Media

Political Barbies

The wives of modern presidential candidates are smart, independent women – but no one in the media seems to notice.
The women married to presidential and vice presidential candidates have become increasingly active in their husbands' campaigns and policies over the last century. But despite growing recognition by the press of their broadened role, some recent coverage doesn't seem to have caught on. The women are too often treated as decorative add-ons whose field of operations rarely extends beyond the strictly personal.

In the July issue of Washingtonian magazine, for instance, Russell Warren Howe chooses to emphasize Teresa Heinz Kerry's entertaining skills. "One place where tradition prevails is an old mansion on the 3300 block of O Street. You can sit down there at a table covered with fine linen – a table to which servants bring cuisine on heated china plates, and where the hostess, Teresa Heinz Kerry, chooses the menu and directs the kitchen."

Howe, a former president of the Foreign Correspondents' Association of Washington, then goes on to compare Heinz Kerry to Pamela Harriman and manages to slight another influential woman by recalling Harriman as a legendary hostess and consort to famous men rather than in her role of a lifetime: ambassador to France.

In a June interview with the Kerrys, CBS News' Byron Pitts homes in on the couple's amorous side. Instead of getting Kerry to talk about the kinds of endeavors his wife has supported, or the kinds of interests that must hold such a power couple together, we hear Kerry describing his wife as "Saucy. Sexy. Brilliant." Heinz Kerry concurs. "I am sexy. I have got a lot of life inside," she tells Pitts. Pitts then manages to rub in all that ageist stuff about women over a certain age.

"You do not hear many 65-year-old women say they are sexy." Unfazed, Heinz Kerry pleasantly zings him back. "How many women of that age have you asked?" she said.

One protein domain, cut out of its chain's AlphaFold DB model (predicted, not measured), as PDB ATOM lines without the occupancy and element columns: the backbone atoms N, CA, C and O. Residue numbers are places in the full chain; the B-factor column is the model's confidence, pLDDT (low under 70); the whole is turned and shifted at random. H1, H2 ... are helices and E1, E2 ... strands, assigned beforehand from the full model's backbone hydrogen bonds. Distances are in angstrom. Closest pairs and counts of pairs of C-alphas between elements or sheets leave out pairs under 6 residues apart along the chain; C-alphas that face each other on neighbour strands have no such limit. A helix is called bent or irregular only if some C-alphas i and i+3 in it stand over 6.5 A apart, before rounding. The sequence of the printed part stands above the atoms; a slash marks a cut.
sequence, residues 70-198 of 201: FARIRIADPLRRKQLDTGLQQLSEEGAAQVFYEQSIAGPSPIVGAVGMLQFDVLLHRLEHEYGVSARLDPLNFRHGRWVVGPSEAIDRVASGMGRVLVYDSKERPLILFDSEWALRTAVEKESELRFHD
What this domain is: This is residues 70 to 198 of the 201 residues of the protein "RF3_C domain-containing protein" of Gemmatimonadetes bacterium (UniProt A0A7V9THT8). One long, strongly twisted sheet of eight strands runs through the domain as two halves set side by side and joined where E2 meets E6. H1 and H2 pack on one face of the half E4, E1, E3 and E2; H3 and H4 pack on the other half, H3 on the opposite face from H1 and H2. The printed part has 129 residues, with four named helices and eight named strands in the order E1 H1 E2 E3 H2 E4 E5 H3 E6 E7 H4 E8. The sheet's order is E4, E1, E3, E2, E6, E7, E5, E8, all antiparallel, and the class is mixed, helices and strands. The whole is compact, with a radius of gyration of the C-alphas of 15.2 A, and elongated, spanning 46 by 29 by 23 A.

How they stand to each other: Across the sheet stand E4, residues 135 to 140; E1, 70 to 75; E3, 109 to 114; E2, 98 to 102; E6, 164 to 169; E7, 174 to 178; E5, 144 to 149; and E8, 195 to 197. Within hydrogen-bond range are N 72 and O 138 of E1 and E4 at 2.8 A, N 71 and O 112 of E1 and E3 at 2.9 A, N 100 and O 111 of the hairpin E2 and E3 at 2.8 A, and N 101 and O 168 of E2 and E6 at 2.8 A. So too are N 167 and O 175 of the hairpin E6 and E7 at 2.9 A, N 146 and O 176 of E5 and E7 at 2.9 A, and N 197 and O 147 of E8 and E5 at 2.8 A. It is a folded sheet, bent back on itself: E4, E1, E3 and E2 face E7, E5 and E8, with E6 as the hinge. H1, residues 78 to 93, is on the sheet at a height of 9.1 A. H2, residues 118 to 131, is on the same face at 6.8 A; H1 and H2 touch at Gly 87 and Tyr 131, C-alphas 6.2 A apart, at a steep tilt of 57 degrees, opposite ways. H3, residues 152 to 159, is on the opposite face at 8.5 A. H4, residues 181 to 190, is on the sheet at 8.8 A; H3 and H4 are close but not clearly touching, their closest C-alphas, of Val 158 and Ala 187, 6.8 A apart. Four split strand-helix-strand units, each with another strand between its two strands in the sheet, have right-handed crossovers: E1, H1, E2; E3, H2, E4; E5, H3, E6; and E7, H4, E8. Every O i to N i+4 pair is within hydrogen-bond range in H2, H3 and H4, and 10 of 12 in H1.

In her May 3 cover story for Newsweek, reporter Melinda Henneberger chooses to worry that the Kerrys aren't sticking closely enough to gender-role scripts.

"Does he [Kerry] worry that she communicates a perhaps too-European brand of confidence in herself as a 'lot of woman' – at a time when he is being derided as 'looking French?'" This is psychological silliness and a strange fixation on appearances at a time when serious and substantial policy issues, such as how long U.S. forces are going to be in Iraq, might actually be on readers' minds.

Later in the article, headlined, "Teresa: Is John Kerry's Heiress Wife a Loose Cannon-or Crazy Like a Fox?" Henneberger quotes Vanessa Kerry, the candidate's daughter, as rejecting the notion that her stepmother should be "muzzled." Speaking for many women, Vanessa Kerry said, "How offensive to her and to all women."

Even CNN's Judy Woodruff, a seasoned political journalist from whom we usually receive top-flight analysis, offered a disappointing take on first ladies. In a piece for "Newsnight with Aaron Brown" that aired the day Kerry selected John Edwards as his running mate, Woodruff reduced recent first ladies to labels. She spoke of "controversial Hillarys," "glamorous Jackies" and "demure Lauras." Then she went on to assess one who could be next: "Teresa breaks the mold . . . she's always outspoken . . . hard to package and impossible to rein in . . . Some in the senator's campaign says she speaks her mind too much."